In a paperless order issued on May 26, Judge Deborah Boardman asked lawyers for the state of Maryland and the Association of American Publishers to submit proposed language for a declaratory judgment to end the parties' dispute over the state's library e-book law. But in filing the proposed language, the parties dispute whether the request means the court is preparing to deny the AAP's bid for a permanent injunction.

"The Parties met and conferred to discuss the Order and agree that a declaratory judgment may be entered. The Parties disagree, however, in their view of whether a permanent injunction may still be granted," reads an AAP brief filed last week. "Plaintiff interpreted the Order to refer only, 'at a minimum,' to the Court’s determination that a declaratory judgment should be entered, but understood that the Court was still considering whether a permanent injunction is also necessary. Plaintiff still believes a permanent injunction is necessary and appropriate here. The State interpreted the Order to mean that a permanent injunction will not be granted, and that “at a minimum” referred to the relief on which the parties could agree."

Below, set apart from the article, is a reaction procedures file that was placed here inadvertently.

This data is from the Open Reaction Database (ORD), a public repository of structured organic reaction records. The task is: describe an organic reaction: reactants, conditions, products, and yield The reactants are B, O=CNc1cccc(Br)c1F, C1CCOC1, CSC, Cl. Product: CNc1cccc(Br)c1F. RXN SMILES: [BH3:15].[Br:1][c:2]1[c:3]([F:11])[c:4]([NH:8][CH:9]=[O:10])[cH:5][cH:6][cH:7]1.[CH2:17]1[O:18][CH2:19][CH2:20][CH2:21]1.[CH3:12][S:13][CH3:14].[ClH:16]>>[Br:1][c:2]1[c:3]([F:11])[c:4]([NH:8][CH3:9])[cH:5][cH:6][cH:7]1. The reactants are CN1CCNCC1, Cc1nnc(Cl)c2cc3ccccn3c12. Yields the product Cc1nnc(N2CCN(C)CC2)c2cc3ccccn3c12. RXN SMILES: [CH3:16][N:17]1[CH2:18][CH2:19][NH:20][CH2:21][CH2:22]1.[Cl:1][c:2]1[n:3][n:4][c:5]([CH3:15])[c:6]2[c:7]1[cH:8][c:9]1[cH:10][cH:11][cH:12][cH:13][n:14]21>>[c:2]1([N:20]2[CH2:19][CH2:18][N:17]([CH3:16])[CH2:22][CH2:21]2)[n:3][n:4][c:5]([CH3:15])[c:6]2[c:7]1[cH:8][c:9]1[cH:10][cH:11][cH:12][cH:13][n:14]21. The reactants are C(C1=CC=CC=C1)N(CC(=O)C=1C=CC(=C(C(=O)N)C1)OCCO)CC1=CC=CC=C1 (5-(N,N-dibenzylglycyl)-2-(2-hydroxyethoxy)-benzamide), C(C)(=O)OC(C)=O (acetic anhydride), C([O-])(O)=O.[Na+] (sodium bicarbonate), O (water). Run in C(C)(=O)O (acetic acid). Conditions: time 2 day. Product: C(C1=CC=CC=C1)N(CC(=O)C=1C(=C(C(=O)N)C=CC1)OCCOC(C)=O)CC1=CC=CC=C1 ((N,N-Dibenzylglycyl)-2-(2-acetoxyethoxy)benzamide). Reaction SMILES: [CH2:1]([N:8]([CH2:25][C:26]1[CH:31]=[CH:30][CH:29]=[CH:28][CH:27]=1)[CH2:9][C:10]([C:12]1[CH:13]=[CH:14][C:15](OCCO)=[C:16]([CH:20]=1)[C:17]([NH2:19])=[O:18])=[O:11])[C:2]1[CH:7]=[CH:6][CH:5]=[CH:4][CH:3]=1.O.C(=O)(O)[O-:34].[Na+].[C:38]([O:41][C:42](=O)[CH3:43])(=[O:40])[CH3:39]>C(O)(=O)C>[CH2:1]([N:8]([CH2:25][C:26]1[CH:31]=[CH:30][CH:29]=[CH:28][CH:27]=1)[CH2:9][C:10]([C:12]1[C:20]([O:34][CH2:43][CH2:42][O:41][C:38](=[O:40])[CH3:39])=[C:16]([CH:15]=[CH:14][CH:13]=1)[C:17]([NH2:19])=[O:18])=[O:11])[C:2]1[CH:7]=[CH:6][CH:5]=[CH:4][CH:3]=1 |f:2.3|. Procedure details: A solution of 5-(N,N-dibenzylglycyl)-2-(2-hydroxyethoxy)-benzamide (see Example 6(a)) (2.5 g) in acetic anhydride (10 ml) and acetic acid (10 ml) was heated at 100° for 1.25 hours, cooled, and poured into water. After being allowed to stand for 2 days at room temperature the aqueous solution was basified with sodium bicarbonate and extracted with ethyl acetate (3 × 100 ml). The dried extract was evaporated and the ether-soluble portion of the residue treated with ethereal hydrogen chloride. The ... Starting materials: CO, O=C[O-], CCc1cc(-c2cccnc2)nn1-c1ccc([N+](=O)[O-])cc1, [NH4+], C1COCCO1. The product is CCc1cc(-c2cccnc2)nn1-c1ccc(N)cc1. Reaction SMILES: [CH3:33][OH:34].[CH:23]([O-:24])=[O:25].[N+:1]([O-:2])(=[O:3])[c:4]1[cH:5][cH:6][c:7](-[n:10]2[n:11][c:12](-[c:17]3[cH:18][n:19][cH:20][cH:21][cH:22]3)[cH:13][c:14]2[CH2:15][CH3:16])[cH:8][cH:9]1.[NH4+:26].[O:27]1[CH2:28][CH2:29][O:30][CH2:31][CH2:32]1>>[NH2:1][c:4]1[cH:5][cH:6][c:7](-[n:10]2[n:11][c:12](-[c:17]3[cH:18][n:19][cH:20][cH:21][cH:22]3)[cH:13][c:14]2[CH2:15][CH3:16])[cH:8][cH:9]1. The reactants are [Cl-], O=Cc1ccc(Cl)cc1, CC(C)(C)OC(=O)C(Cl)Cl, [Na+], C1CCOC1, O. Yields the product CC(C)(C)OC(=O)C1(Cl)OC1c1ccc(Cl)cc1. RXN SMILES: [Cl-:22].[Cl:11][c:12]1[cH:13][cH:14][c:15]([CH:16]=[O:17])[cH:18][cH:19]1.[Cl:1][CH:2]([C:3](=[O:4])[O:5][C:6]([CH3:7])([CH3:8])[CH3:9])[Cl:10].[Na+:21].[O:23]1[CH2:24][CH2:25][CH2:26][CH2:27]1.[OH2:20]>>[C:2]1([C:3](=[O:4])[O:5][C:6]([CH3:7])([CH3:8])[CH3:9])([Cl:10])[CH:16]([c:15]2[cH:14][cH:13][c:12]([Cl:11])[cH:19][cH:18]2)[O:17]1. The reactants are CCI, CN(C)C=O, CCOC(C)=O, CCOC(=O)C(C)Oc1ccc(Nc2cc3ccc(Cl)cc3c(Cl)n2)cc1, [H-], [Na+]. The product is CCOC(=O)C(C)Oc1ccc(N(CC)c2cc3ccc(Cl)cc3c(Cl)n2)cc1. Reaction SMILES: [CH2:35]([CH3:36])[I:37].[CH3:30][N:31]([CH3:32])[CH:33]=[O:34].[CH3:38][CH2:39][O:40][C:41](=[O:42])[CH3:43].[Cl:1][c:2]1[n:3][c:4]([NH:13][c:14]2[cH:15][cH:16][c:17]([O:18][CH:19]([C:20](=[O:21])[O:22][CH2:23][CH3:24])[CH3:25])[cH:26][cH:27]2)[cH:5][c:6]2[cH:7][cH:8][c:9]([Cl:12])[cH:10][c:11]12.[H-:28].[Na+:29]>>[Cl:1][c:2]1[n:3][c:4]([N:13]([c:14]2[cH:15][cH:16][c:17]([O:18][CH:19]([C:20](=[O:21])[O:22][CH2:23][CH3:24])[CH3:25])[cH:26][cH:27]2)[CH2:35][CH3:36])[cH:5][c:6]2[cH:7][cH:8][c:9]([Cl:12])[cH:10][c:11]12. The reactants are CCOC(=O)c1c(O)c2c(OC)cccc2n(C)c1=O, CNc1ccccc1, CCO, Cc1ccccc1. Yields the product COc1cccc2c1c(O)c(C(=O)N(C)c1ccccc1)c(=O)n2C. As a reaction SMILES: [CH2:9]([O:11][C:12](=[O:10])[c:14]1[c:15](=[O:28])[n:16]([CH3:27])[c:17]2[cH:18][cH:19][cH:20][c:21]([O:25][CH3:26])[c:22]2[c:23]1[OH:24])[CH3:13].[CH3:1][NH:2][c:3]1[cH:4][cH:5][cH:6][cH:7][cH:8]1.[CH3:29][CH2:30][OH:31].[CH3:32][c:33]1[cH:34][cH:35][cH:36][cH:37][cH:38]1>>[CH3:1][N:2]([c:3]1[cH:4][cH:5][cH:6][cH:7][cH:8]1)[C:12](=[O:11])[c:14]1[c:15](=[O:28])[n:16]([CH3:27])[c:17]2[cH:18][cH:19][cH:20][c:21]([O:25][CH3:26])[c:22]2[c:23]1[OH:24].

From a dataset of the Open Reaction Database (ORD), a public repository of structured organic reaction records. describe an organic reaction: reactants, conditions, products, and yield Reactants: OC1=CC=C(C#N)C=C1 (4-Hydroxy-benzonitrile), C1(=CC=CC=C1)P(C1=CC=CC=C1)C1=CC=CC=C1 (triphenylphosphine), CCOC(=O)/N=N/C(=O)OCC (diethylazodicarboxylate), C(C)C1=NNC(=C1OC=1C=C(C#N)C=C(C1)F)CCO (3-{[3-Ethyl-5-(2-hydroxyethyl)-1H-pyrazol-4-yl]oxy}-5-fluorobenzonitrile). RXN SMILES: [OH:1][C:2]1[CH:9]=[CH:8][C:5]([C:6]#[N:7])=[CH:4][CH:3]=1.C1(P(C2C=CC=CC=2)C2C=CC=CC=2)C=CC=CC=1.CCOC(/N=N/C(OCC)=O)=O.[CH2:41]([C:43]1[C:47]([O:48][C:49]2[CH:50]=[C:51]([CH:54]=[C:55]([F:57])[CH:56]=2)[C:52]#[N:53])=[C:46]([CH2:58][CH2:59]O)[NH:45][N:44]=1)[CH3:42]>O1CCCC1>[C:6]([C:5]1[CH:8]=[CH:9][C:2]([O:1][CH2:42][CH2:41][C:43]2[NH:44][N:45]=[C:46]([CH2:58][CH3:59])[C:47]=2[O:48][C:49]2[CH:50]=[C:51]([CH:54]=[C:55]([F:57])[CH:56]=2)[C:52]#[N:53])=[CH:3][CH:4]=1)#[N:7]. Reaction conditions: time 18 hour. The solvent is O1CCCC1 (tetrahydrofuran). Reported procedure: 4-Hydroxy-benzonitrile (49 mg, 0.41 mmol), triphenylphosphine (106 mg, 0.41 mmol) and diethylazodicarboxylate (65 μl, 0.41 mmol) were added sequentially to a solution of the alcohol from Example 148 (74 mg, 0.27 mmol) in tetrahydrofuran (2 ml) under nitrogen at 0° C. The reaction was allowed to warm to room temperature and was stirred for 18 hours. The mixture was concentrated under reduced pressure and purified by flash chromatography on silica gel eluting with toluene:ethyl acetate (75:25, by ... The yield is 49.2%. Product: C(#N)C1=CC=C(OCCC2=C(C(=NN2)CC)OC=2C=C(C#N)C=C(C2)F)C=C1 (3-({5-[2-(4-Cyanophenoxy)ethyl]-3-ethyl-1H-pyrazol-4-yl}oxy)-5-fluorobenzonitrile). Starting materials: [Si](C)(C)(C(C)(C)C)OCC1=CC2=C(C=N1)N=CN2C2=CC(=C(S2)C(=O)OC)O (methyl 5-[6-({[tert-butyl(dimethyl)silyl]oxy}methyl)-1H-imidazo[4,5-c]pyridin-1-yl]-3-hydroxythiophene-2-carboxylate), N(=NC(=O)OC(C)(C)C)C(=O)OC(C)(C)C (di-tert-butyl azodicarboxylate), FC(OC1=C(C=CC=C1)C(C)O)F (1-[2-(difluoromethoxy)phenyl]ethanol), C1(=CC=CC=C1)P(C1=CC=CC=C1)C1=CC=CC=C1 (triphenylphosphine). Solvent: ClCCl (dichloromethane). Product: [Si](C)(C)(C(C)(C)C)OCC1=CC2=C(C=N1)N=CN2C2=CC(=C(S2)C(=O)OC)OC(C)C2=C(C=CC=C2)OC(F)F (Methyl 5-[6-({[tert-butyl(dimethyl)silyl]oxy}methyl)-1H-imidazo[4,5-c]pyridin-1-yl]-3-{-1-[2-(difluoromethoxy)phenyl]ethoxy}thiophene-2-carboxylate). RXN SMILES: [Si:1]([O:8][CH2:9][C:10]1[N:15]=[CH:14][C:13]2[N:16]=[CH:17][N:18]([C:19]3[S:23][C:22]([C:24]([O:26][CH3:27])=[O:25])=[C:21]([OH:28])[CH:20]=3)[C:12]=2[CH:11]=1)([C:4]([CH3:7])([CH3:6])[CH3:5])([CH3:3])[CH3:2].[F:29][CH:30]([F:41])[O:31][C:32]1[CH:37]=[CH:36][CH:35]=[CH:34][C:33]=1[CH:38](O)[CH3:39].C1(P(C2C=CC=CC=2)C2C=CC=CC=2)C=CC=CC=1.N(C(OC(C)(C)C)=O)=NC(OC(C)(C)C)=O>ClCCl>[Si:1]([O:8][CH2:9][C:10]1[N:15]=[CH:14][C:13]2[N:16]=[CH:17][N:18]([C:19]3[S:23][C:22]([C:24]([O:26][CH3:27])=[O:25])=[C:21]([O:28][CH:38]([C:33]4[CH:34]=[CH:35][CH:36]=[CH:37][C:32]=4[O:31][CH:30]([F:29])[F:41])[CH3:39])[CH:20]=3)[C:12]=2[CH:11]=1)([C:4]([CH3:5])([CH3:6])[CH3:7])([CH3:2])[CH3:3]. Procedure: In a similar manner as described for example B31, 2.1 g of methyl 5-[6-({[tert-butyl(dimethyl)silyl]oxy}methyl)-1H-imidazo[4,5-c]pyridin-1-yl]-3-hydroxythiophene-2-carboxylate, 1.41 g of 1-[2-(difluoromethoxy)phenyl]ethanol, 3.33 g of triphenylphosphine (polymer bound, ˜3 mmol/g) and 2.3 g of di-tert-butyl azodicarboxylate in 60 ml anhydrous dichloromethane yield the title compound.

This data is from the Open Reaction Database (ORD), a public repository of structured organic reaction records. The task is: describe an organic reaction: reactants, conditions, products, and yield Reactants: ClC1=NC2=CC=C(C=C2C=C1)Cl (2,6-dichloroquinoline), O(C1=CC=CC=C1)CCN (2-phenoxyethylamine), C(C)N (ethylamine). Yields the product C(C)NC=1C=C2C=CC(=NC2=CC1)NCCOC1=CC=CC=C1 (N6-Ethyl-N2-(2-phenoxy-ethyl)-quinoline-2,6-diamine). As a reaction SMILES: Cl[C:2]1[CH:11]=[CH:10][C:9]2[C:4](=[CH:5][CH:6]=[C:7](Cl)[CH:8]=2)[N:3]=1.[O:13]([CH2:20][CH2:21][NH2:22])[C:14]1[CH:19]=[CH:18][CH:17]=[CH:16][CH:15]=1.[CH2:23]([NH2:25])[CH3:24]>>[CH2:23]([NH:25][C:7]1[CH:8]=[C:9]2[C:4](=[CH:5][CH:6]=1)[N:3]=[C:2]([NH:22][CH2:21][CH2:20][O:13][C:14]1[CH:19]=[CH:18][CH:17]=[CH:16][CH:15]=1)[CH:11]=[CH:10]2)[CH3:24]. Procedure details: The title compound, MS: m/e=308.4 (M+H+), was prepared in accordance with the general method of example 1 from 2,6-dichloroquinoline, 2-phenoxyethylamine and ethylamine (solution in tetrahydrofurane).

However the court ultimately rules, Maryland's library e-book law is a step closer to its end. In February, Boardman issued a preliminary injunction barring Maryland’s library e-book law from being enforced, holding that the state’s law is likely preempted by the federal Copyright Act. And in an April filing, the AAP asked federal judge Deborah L. Boardman to convert her preliminary injunction blocking the law into a permanent injunction.

Maryland attorneys, meanwhile, have argued that a permanent injunction is not necessary, telling the court that the state would no longer defend the law in court, and had no intention of invoking or enforcing the law.

While a permanent injunction would be a much stronger remedy, the brief language proposed by each party for a proposed declaratory judgment is similar in function, and, if issued, would effectively scuttle Maryland's library e-book law by declaring it to be preempted by the federal Copyright Act.

First introduced in January 2021, the Maryland e-book law required any publisher offering to license "an electronic literary product" to consumers in the state to also offer to license the content to public libraries "on reasonable terms." The bill passed the Maryland General Assembly unanimously on March 10, and went into effect on January 1, 2022.

The AAP filed suit on December 9, 2021 arguing that the Maryland law infringed on the exclusive rights granted to publishers and authors under copyright, and on December 16, AAP attorneys moved for a preliminary injunction blocking the law. Just days after a February 7 hearing Boardman found in the AAP's favor.

Library e-book bills are currently still pending in half a dozen other states, with legislators in Rhode Island last month voting its bill out of committee and recommending passage.